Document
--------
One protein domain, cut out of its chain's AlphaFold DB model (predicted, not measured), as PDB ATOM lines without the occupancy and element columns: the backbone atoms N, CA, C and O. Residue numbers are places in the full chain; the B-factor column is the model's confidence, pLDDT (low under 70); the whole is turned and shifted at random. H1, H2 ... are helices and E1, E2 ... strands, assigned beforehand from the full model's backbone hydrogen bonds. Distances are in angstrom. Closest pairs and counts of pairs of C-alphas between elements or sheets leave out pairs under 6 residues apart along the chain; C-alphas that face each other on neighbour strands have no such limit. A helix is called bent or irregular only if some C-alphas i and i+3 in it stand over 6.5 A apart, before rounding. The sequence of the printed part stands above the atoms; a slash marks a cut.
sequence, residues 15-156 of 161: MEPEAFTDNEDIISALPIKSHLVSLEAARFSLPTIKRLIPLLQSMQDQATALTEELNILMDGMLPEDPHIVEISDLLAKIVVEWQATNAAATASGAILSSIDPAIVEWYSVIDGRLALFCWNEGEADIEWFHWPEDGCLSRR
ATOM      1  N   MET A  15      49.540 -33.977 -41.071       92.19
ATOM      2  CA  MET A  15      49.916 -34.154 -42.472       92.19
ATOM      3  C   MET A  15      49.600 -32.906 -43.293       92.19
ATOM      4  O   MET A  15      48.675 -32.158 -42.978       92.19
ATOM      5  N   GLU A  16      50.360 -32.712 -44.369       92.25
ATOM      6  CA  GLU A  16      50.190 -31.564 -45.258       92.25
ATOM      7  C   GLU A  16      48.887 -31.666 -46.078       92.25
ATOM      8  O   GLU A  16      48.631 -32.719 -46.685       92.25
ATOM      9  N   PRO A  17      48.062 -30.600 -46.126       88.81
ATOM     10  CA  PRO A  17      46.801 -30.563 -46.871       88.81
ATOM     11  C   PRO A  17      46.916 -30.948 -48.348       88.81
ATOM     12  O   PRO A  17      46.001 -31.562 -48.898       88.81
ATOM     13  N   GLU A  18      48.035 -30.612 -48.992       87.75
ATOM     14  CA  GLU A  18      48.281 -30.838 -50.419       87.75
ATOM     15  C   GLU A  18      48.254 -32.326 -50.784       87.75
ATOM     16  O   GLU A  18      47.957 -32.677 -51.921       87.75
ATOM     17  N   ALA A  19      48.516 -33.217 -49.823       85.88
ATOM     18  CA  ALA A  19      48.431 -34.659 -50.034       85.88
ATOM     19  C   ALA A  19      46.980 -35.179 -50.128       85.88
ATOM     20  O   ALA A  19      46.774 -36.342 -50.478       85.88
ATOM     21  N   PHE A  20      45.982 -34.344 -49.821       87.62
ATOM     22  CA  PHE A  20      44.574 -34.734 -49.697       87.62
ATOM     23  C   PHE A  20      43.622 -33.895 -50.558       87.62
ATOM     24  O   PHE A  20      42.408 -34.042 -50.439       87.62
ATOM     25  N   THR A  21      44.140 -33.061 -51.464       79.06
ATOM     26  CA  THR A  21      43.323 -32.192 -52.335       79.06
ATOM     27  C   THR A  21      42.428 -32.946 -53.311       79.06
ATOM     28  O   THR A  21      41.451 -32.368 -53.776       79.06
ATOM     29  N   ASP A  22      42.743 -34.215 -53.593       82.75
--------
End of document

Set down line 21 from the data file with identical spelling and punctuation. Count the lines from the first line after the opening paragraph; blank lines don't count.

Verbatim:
ATOM     20  O   ALA A  19      46.774 -36.342 -50.478       85.88